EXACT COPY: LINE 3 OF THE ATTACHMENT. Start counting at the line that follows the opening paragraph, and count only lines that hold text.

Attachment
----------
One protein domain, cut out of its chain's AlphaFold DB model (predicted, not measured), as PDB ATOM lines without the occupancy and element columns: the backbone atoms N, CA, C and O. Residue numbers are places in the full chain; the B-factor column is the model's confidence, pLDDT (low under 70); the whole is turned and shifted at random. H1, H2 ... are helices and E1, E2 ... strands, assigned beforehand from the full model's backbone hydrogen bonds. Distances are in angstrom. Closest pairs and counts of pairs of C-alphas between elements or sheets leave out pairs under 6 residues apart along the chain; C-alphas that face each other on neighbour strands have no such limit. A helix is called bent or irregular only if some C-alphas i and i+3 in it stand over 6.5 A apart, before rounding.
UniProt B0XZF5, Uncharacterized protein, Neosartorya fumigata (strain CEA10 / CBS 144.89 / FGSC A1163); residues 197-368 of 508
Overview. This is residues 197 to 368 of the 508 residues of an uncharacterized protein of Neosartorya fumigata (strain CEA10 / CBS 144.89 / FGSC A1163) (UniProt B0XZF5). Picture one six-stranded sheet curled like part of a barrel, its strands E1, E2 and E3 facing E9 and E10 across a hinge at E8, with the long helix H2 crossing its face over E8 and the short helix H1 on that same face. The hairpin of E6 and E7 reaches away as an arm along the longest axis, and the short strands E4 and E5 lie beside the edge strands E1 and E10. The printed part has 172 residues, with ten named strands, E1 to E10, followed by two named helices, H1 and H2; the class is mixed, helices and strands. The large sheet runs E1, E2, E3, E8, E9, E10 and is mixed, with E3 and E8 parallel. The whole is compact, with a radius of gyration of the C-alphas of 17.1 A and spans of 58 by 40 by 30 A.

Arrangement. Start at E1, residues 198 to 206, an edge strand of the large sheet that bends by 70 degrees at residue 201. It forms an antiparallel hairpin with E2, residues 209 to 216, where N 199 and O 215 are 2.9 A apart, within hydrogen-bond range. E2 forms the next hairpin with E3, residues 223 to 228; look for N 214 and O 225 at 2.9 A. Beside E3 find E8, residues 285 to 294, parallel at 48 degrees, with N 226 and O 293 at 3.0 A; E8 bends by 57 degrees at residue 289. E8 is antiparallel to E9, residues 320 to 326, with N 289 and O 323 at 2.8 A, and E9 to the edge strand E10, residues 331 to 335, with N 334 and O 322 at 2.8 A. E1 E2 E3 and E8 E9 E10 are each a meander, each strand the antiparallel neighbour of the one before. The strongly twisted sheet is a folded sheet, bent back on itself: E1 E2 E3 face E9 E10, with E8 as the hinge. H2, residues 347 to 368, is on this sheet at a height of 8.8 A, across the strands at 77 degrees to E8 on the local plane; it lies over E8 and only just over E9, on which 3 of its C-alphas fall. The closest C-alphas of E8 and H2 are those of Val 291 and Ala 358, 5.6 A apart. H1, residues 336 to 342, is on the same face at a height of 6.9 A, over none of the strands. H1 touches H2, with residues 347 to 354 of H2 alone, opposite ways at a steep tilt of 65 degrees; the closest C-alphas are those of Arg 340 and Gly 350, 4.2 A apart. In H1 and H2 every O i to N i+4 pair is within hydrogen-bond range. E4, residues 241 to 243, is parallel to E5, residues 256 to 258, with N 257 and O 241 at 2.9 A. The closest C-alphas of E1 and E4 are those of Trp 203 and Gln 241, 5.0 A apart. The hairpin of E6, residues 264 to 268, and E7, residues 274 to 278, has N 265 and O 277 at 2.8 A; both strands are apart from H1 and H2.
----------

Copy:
Arrangement. Start at E1, residues 198 to 206, an edge strand of the large sheet that bends by 70 degrees at residue 201. It forms an antiparallel hairpin with E2, residues 209 to 216, where N 199 and O 215 are 2.9 A apart, within hydrogen-bond range. E2 forms the next hairpin with E3, residues 223 to 228; look for N 214 and O 225 at 2.9 A. Beside E3 find E8, residues 285 to 294, parallel at 48 degrees, with N 226 and O 293 at 3.0 A; E8 bends by 57 degrees at residue 289. E8 is antiparallel to E9, residues 320 to 326, with N 289 and O 323 at 2.8 A, and E9 to the edge strand E10, residues 331 to 335, with N 334 and O 322 at 2.8 A. E1 E2 E3 and E8 E9 E10 are each a meander, each strand the antiparallel neighbour of the one before. The strongly twisted sheet is a folded sheet, bent back on itself: E1 E2 E3 face E9 E10, with E8 as the hinge. H2, residues 347 to 368, is on this sheet at a height of 8.8 A, across the strands at 77 degrees to E8 on the local plane; it lies over E8 and only just over E9, on which 3 of its C-alphas fall. The closest C-alphas of E8 and H2 are those of Val 291 and Ala 358, 5.6 A apart. H1, residues 336 to 342, is on the same face at a height of 6.9 A, over none of the strands. H1 touches H2, with residues 347 to 354 of H2 alone, opposite ways at a steep tilt of 65 degrees; the closest C-alphas are those of Arg 340 and Gly 350, 4.2 A apart. In H1 and H2 every O i to N i+4 pair is within hydrogen-bond range. E4, residues 241 to 243, is parallel to E5, residues 256 to 258, with N 257 and O 241 at 2.9 A. The closest C-alphas of E1 and E4 are those of Trp 203 and Gln 241, 5.0 A apart. The hairpin of E6, residues 264 to 268, and E7, residues 274 to 278, has N 265 and O 277 at 2.8 A; both strands are apart from H1 and H2.